The issue of nets is a big one these days - it seems EVERY system is in one net or the other. The big problem with nets is that some systems get onto a net, then become "a netnode". There's nothing to the system but the net. This is something you want to avoid. If people are calling your system only for the net, you've got some changes to make. Now, I'm not knocking nets - they can be great - I'm on 4 of 'em myself. But choose them carefully and DO NOT allow yourself to become a slave of the net. Most nets these days are of the Fido-standard variety - a complicated subject for most people. There isn't a single doc file in existence that attempts to help the fido novice understand how to set up and run on a fido-type net. Until now, that is. Read my article on the subject in this issue of DnA BEFORE you set yourself up on one of these nets. I am SICK of SysOps who can't figure out how to run their mailer, who make the net coordinator set it up for them, then GO DOWN when something weird happens with their mailer or echo processor. My article will explain all you need to know.

Once you get your board up, you've got to advertise. This is usually in the form of posts on boards you call, or on a net. There is a great rule that N Sult once told me (you may know him as D-Tox of ACiD, he's long gone now…) - NEVER ADVERTISE YOUR SYSTEM ON A SYSTEM OF LESS QUALITY - ELSE YOU WILL *BECOME* THAT QUALITY. This is a great rule to live by. Always try to advertise your system on systems of a quality YOU'D like your system to achieve, then people will think you are, and hence your system will become that quality. So, if you want your system to be the next big name in the p/h world, advertising it on your local clone of the "Streetfighter II BBS" (WHY THE FUCK DOES EVERY SINGLE GOD DAMNED NPA HAVE ONE OF THESE???) is a bad move.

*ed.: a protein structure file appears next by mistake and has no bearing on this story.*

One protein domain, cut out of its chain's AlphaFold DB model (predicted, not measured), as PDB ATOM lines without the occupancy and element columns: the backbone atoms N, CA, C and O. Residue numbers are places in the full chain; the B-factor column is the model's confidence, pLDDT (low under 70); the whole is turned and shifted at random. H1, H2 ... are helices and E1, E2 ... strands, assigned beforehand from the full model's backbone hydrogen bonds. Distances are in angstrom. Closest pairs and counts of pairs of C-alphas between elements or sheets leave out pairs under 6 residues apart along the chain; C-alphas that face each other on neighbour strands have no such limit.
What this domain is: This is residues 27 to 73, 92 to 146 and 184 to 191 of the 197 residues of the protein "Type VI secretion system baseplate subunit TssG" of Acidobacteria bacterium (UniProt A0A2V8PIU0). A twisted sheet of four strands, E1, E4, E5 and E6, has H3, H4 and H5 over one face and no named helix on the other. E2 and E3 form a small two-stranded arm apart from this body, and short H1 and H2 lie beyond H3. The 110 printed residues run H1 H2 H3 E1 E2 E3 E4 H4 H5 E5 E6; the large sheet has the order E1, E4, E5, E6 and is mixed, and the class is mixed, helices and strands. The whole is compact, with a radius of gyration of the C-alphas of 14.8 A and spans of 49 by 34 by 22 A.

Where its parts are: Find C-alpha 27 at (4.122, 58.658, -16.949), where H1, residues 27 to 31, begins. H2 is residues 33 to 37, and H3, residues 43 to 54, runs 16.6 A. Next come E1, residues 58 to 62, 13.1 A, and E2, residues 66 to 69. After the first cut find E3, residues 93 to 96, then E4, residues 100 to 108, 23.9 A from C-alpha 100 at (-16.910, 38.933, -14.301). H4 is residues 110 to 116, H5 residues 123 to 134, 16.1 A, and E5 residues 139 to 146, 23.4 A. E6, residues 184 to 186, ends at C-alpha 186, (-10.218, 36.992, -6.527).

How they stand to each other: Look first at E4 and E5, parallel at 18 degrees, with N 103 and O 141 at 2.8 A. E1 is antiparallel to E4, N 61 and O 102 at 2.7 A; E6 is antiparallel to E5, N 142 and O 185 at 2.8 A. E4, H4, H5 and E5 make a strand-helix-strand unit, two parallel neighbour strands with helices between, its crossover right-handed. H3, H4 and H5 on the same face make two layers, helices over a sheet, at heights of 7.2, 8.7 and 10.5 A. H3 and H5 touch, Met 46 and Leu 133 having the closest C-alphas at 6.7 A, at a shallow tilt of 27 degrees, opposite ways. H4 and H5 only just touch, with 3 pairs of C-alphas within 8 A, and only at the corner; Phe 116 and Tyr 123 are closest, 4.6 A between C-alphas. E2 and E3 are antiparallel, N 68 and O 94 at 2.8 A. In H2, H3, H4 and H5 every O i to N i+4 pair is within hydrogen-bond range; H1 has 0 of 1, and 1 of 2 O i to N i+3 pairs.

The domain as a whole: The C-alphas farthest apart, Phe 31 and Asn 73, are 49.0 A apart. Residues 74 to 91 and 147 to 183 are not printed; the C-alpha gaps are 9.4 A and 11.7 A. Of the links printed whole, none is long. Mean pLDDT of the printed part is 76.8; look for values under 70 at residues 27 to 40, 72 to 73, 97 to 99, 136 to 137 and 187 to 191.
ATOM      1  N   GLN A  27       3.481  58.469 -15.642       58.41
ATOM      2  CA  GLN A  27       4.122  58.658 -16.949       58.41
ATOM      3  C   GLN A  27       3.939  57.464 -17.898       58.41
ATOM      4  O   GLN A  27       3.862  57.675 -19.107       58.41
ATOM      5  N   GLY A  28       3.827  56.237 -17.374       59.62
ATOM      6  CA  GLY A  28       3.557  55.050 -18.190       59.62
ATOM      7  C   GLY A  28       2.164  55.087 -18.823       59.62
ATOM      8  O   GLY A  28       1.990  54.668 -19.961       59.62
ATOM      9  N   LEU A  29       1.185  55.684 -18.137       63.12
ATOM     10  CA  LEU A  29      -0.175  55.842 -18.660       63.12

Well, once you've got your system up, advertised it, and got people calling, you're pretty much set. Running the system on a day-to-day basis isn't as bad as most people make it out to be. Sure, you've got to validate new users (and delete the idiots), make sure posts are of sufficient quality and on-topic, make sure files get uploaded to the right directories (WHY THE HELL DO SO MANY PEOPLE FIND IT SO DIFFICULT TO UPLOAD THINGS TO THE RIGHT SPOT???), and so on.

Good luck to you.